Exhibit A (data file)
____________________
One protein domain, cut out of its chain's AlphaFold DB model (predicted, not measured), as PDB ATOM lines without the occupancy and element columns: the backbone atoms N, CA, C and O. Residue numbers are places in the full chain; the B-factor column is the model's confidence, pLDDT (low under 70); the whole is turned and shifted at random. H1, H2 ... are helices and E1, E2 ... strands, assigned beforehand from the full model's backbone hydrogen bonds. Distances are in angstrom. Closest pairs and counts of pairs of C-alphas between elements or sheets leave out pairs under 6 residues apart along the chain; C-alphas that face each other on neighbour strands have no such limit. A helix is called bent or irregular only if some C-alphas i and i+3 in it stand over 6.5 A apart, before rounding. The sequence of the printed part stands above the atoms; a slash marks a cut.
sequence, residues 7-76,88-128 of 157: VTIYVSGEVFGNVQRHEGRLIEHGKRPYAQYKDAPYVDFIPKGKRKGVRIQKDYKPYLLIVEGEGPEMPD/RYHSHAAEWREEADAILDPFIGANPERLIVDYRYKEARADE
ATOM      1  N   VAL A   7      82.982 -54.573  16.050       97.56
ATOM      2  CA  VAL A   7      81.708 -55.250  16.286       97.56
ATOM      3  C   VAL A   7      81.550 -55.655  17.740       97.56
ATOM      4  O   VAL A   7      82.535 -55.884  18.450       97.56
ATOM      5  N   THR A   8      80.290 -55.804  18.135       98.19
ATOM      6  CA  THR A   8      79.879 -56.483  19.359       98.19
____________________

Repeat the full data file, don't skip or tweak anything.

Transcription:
One protein domain, cut out of its chain's AlphaFold DB model (predicted, not measured), as PDB ATOM lines without the occupancy and element columns: the backbone atoms N, CA, C and O. Residue numbers are places in the full chain; the B-factor column is the model's confidence, pLDDT (low under 70); the whole is turned and shifted at random. H1, H2 ... are helices and E1, E2 ... strands, assigned beforehand from the full model's backbone hydrogen bonds. Distances are in angstrom. Closest pairs and counts of pairs of C-alphas between elements or sheets leave out pairs under 6 residues apart along the chain; C-alphas that face each other on neighbour strands have no such limit. A helix is called bent or irregular only if some C-alphas i and i+3 in it stand over 6.5 A apart, before rounding. The sequence of the printed part stands above the atoms; a slash marks a cut.
sequence, residues 7-76,88-128 of 157: VTIYVSGEVFGNVQRHEGRLIEHGKRPYAQYKDAPYVDFIPKGKRKGVRIQKDYKPYLLIVEGEGPEMPD/RYHSHAAEWREEADAILDPFIGANPERLIVDYRYKEARADE
ATOM      1  N   VAL A   7      82.982 -54.573  16.050       97.56
ATOM      2  CA  VAL A   7      81.708 -55.250  16.286       97.56
ATOM      3  C   VAL A   7      81.550 -55.655  17.740       97.56
ATOM      4  O   VAL A   7      82.535 -55.884  18.450       97.56
ATOM      5  N   THR A   8      80.290 -55.804  18.135       98.19
ATOM      6  CA  THR A   8      79.879 -56.483  19.359       98.19